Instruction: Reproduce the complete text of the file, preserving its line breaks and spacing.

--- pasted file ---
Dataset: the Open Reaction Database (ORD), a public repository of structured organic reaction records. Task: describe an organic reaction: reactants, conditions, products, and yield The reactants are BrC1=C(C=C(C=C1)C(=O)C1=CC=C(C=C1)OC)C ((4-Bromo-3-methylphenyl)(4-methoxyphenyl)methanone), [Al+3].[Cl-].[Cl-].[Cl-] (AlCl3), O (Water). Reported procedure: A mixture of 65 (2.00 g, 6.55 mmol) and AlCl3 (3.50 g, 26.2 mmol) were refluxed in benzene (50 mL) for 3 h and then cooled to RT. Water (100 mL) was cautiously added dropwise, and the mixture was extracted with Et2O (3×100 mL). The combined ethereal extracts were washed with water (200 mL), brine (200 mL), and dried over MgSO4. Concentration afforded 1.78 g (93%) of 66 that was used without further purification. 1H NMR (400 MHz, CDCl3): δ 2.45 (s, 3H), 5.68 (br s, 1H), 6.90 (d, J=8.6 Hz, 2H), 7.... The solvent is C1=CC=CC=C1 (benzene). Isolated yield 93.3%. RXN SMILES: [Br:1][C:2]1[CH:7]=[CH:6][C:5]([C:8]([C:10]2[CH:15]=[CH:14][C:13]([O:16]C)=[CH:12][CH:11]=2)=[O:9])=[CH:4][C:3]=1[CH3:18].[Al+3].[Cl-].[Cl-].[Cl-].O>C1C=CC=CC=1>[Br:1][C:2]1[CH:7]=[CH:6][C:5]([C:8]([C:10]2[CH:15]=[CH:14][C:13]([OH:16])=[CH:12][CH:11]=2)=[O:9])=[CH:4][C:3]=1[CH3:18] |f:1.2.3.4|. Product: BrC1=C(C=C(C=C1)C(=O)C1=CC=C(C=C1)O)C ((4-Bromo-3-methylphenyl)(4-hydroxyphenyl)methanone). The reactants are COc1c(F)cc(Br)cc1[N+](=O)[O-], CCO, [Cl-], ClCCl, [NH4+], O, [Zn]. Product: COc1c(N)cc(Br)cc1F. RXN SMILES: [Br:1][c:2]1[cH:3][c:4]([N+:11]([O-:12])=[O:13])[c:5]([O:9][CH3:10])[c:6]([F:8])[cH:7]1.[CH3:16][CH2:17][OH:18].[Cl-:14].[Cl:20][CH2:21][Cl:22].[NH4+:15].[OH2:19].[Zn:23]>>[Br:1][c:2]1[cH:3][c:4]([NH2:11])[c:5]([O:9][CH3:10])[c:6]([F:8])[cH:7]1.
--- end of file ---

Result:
Dataset: the Open Reaction Database (ORD), a public repository of structured organic reaction records. Task: describe an organic reaction: reactants, conditions, products, and yield The reactants are BrC1=C(C=C(C=C1)C(=O)C1=CC=C(C=C1)OC)C ((4-Bromo-3-methylphenyl)(4-methoxyphenyl)methanone), [Al+3].[Cl-].[Cl-].[Cl-] (AlCl3), O (Water). Reported procedure: A mixture of 65 (2.00 g, 6.55 mmol) and AlCl3 (3.50 g, 26.2 mmol) were refluxed in benzene (50 mL) for 3 h and then cooled to RT. Water (100 mL) was cautiously added dropwise, and the mixture was extracted with Et2O (3×100 mL). The combined ethereal extracts were washed with water (200 mL), brine (200 mL), and dried over MgSO4. Concentration afforded 1.78 g (93%) of 66 that was used without further purification. 1H NMR (400 MHz, CDCl3): δ 2.45 (s, 3H), 5.68 (br s, 1H), 6.90 (d, J=8.6 Hz, 2H), 7.... The solvent is C1=CC=CC=C1 (benzene). Isolated yield 93.3%. RXN SMILES: [Br:1][C:2]1[CH:7]=[CH:6][C:5]([C:8]([C:10]2[CH:15]=[CH:14][C:13]([O:16]C)=[CH:12][CH:11]=2)=[O:9])=[CH:4][C:3]=1[CH3:18].[Al+3].[Cl-].[Cl-].[Cl-].O>C1C=CC=CC=1>[Br:1][C:2]1[CH:7]=[CH:6][C:5]([C:8]([C:10]2[CH:15]=[CH:14][C:13]([OH:16])=[CH:12][CH:11]=2)=[O:9])=[CH:4][C:3]=1[CH3:18] |f:1.2.3.4|. Product: BrC1=C(C=C(C=C1)C(=O)C1=CC=C(C=C1)O)C ((4-Bromo-3-methylphenyl)(4-hydroxyphenyl)methanone). The reactants are COc1c(F)cc(Br)cc1[N+](=O)[O-], CCO, [Cl-], ClCCl, [NH4+], O, [Zn]. Product: COc1c(N)cc(Br)cc1F. RXN SMILES: [Br:1][c:2]1[cH:3][c:4]([N+:11]([O-:12])=[O:13])[c:5]([O:9][CH3:10])[c:6]([F:8])[cH:7]1.[CH3:16][CH2:17][OH:18].[Cl-:14].[Cl:20][CH2:21][Cl:22].[NH4+:15].[OH2:19].[Zn:23]>>[Br:1][c:2]1[cH:3][c:4]([NH2:11])[c:5]([O:9][CH3:10])[c:6]([F:8])[cH:7]1.